It’s official: “Non-discrimination protections based on sexual orientation were added to Article XV.” We’ve focused more on the new CBA’s likely effect on the playoffs and on large-market and small-market teams in the draft and in player development. The new language regarding sexual orientation is going to be hard to enforce — both in terms of punishment and in terms of baseball culture, more broadly. And it’s still unclear when baseball will get its first “Gay Jackie Robinson.” But it’s a step in the right direction.
Baseball’s new language comes on the heels of a similar change made by the NFL this summer, which — following their lockout — added language forbidding sexual-orientation discrimination. Similar rules are in place in the NHL and in Major League Soccer, but as Rafael McDonnell writes in The Advocate, “Six years after their league adopted a sexual orientation nondiscrimination policy, no openly gay NHL players have skated onto the ice. Seven years after soccer adopted a similar policy, no openly gay Major League Soccer players are actively playing.”
So will baseball’s closet open soon? That’s a question that has been asked for three decades, since Glenn Burke came out after his retirement in 1982. In 2002, while he was managing the Mets, Bobby Valentine told Details Magazine that, in his opinion, baseball was “probably ready for an openly gay player.” For a moment, it seemed like he might actually have been right, and the Tony Award for best play on Broadway in 2003 went to “Take Me Out,” which premiered a few months after Valentine’s comment. It was a play about a star player on a New York baseball team who decided to come out as gay. However, that didn’t end up happening in the real world. Valentine’s comments led columnists to speculate openly about whether he had anyone in particular in mind, and that speculation led to Mike Piazza’s locker, where Piazza then gave his famous “I’m not gay” press conference. After that brouhaha, no active player stepped forward.
Only two retired players, and one former umpire, have ever come out. Glenn Burke did it two years after playing his last game for the Oakland A’s, and Billy Bean came out in 2000, several years after playing his last game for the Padres. Both were utility outfielders. An umpire from the 1980s, Dave Pallone — whose other claim to fame was an on-field argument where Pete Rose pushed him — came out after retiring and claimed that he was pushed out of the game for his sexual orientation. Though he only came out after retiring, Burke was out to his teammates while he played. In a recent documentary about him, one of Burke’s former teammates, Dusty Baker, accused the Los Angeles Dodgers of getting rid of him because he was gay; Burke and Baker are sometimes credited with having invented the high five in 1977. Burke died of AIDS in 1995, leaving Bean as the only openly gay baseball player still alive. (Today is World AIDS Day, by the way.)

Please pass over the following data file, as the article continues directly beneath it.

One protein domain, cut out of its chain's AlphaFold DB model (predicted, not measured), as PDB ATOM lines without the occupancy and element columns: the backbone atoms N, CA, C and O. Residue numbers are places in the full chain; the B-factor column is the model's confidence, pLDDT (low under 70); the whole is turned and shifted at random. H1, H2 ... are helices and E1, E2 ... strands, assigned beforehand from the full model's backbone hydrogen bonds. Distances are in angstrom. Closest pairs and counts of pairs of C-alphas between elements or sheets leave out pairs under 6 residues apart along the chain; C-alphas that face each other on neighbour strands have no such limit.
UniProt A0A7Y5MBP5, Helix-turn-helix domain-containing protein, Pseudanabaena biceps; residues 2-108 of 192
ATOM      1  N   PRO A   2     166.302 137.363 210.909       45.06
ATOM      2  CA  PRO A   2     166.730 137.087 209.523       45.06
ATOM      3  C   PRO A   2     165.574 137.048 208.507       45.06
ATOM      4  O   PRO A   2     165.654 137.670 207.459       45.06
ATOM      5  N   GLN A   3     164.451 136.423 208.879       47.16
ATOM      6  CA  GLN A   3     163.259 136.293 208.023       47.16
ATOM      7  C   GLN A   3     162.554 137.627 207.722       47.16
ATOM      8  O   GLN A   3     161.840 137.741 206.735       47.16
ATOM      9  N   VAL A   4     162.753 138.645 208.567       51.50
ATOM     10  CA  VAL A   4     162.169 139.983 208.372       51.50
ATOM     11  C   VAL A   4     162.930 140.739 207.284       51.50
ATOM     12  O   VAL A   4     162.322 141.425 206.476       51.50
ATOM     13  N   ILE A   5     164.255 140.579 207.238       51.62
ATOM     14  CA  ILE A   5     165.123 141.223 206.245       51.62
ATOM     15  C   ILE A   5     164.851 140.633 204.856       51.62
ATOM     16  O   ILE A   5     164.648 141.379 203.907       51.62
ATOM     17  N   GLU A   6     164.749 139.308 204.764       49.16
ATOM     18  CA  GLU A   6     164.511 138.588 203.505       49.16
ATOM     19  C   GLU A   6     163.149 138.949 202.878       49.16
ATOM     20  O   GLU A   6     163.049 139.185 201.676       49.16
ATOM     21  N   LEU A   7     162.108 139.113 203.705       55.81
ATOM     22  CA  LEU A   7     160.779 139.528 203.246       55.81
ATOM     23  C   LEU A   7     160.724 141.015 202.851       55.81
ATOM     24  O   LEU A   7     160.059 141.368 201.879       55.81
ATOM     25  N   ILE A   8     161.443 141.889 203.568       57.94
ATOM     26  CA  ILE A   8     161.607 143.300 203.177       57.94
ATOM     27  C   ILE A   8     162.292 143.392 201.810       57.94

For at least a decade, the official line for most baseball people who have been willing to go on the record is that while other people might be uncomfortable, they think teams would be OK with an openly gay player. That’s basically what Piazza said at his press conference, and what many have repeated since then. At least eight baseball teams have now posted videos to Dan Savage’s It Gets Better Project: the Rays, Phillies, Mariners, Orioles, Red Sox, Cubs, Giants and the Dodgers, the team for which Burke and Bean played. In addition, MLB has posted most of the team videos on its YouTube feed, as well. Numerous teams have held “Gay Days” at the ballpark, encouraging members of the LGBT community to buy group tickets. (The site gaybaseballdays.com used to track such events, but it is no longer updated.)
Frankly, that’s the simple stuff. It’s extremely easy to speak in abstract terms about being tolerant of people who are unnamed. It’s easy, albeit still commendable, for Dodger manager Don Mattingly and the Dodger players to say, “Part of being a team means respecting everyone around us. Respecting our teammates, our coaches, our opponents and especially our fans. All baseball fans. Doesn’t matter which team you cheer for, where you’re from, or what language you speak. And it doesn’t matter what your sexual orientation or gender identity is.” Hey, I’m happy that the Dodgers were willing to speak out against discrimination. But I’m not satisfied by the way they handled it. “Respecting our fans” still conveniently sidesteps the notion of an openly gay player. The hard part is creating an actual environment where that can happen — and that requires players, teammates, coaches, managers and executives to start saying more than “it doesn’t matter.”
So has it gotten better? Sure. But the number of active, openly gay baseball players remains at zero. That will change sooner or later. Again, the new CBA language is just one step, and it’s a positive one. Now, though, it’s time for baseball’s culture to change. For Jackie Robinson to be able to succeed, he needed support — like the Kentuckian Pee Wee Reese who stood by him against racists on the Dodgers, such as Fred “Dixie” Walker, the Georgian who asked Reese to sign a petition to refuse to play with a black man. Reese refused, and Walker requested a trade.
We often hear players to say things like, “I love these guys,” when they’re on a winning team; now it’s time to hear a player admit he would still say “I love these guys” if one of those guys came out as gay. It’s time to move past arm’s-length words like “tolerance” and “respect,” and move toward words like “loyalty” and “love.” It’s time to move past non-discrimination, and move toward acceptance.
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